Covid-19 and the Impact on Project Delivery

Covid-19 and the Impact on Project Delivery

One of the most startling aspects of our industry’s response to the Covid-19 pandemic has been the pace at which delivery teams have been able to switch to remote working, while ensuring that critical systems and projects keep running.

India’s influential industry organisation NASSCOM stated this week that 90% of the country’s IT services workforce were currently working from home, with only critical staff going into work on campus.

We observe a similar picture among those IT services providers leveraging nearshore delivery teams in Eastern Europe. Allocating at least one day a work of homeworking has been standard practice in the region for some time, and most providers we’ve spoken with have told us that the shift to full-time home-working has been relatively pain-free.

Of course, most delivery leaders are also faced with the reality of having to bench or furlough many staff as work generated by new projects dries up – so not all team members need to be moved to remote working. There are also limits to how much work can be delivered from home-workers on projects involving the support or development of sensitive workloads and projects. Many IT departments or external providers will not be able to provide remote workers with secure corporate VPN access to provide secure, encrypted access via the public Internet, and this will be a focus area for investment in the future as companies reassess their business continuity planning.

But what will be the other longer-term impacts of the coronavirus pandemic on delivery models?

During the last five years, we have seen a huge shift towards agile delivery, with most favouring to use onshore, and more often than not, onsite teams to work in scrums in order to drive a more collaborative and productive approach between developers and business leaders. This has led to the rise of a thriving community of local agile development services providers across the region.

We don’t believe that the momentum towards agile will be checked once appetite for new development returns. Annual spending by European businesses on agile and DevOps services already exceeds €10bn according to our latest figures.

But one effect will be that many businesses will look at how they can scale their agile initiatives across global teams. This is something that we have discussed in recent blogs, with a growing number of companies working with international agile delivery teams on projects that don’t require a high degree of local market or regulatory focus.

The focus for most businesses across all industry sectors following the peak impact of the pandemic will be on cost efficiency, which will ensure lasting demand for competitively-priced delivery teams in offshore/nearshore delivery centers. We have over the last five years seen some providers reduce capacity at their Indian delivery locations as they rebalance their workforce away from legacy skills and retrain around new technology such as cloud, analytics and IoT. The economic aftermath of the pandemic will increase appetite for the labour arbitrage benefits of global delivery, turning up competition for talent in the main hubs. In the medium term, service providers may have to take a more open approach to remote and flexible working in order to retain their best people. This may be a challenge given the draconian approaches that some companies are taking to ensure productivity from their home workers, including the intrusive use of webcam and keyboard activity tracking.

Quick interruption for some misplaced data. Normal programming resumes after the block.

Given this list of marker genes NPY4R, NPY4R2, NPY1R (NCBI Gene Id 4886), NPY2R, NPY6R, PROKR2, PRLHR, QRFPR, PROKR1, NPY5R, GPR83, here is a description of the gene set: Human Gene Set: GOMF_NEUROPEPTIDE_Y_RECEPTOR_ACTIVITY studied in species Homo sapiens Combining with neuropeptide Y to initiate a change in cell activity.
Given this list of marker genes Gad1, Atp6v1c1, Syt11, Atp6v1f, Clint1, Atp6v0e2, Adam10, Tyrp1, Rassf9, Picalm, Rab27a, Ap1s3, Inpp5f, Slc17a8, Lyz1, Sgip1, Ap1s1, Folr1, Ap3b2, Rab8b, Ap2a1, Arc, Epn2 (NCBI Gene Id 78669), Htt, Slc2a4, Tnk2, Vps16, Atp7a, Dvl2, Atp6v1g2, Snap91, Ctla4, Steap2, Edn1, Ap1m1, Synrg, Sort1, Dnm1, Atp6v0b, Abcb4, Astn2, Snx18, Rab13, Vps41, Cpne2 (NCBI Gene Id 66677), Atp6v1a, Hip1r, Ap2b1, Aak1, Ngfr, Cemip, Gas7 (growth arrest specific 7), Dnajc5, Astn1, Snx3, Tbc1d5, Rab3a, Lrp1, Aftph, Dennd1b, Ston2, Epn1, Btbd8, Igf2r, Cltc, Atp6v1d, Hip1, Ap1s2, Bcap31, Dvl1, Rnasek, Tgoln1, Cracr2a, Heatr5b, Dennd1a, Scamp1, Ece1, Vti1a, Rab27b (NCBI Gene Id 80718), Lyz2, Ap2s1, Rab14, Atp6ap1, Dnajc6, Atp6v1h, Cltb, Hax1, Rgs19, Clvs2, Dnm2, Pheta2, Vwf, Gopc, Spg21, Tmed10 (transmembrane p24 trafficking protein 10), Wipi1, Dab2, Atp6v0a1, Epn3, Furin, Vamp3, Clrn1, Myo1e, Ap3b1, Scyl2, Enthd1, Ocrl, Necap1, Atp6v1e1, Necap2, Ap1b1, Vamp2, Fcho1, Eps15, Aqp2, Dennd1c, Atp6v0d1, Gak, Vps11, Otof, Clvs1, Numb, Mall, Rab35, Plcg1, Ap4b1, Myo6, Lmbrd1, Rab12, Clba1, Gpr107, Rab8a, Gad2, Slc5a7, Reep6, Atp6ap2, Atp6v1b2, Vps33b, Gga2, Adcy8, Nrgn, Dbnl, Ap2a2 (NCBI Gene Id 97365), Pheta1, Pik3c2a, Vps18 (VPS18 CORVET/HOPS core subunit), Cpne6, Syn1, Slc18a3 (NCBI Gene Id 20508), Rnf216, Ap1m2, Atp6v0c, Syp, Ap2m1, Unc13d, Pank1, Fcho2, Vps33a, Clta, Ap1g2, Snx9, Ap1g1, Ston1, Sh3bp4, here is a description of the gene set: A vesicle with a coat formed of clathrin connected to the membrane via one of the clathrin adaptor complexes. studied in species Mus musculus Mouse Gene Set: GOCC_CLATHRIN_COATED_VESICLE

Buyers will also continue their push towards gaining extra efficiency gains through process automation. While many have enjoyed some early success in automating aspects of service management, there remains huge scope for applying automation in areas such as software testing which remains hugely dependent on manual intervention. Our recent research into scaling robotic process automation (RPA) found that 60% of large and mid-sized businesses planned to more than double the proportion of their processes that are automated within the next five years. “Can this be automated?” will be the question that every project leader will ask once they are in a position to start new initiatives.

Another shift that we may see is a spike in the use of freelance resources as businesses look to keep their internal bench as lean as possible, while tapping into external experts to fill in specific gaps in their ranks. This is a role that will continued to be supported in more flexible labour markets such as the UK and Netherlands by the well-established body-shopping vendors (encouraged by a delay in the implementation of the IR35 regulation in the former country). But it will also drive interest in platforms such as the one run by Sweden’s eWork, which helps connects businesses to independent consultants with the relevant experience. The company recently reported a 14% increase in annual revenue to €1.2bn, making it Sweden’s largest provider of IT services.

In summary, the mass remote working experiment will have a lasting impact on the preferences of the workforce that services providers must respond to when the war for talent resumes. There will, in the short term at least, be a slight swing away from the recent focus on local delivery to using global teams – driven by a need to reduce cost and limit regional risk exposure. As new projects start to get off the ground, there will be interest in using freelance resources in order to keep internal teams as lean as possible.

Next week, we will share our thoughts on how the pandemic may reshape commercial models in IT services.

For full coverage of our analysis on the impact of Covid-19 on the software and IT services market, please visit our dedicated microsite.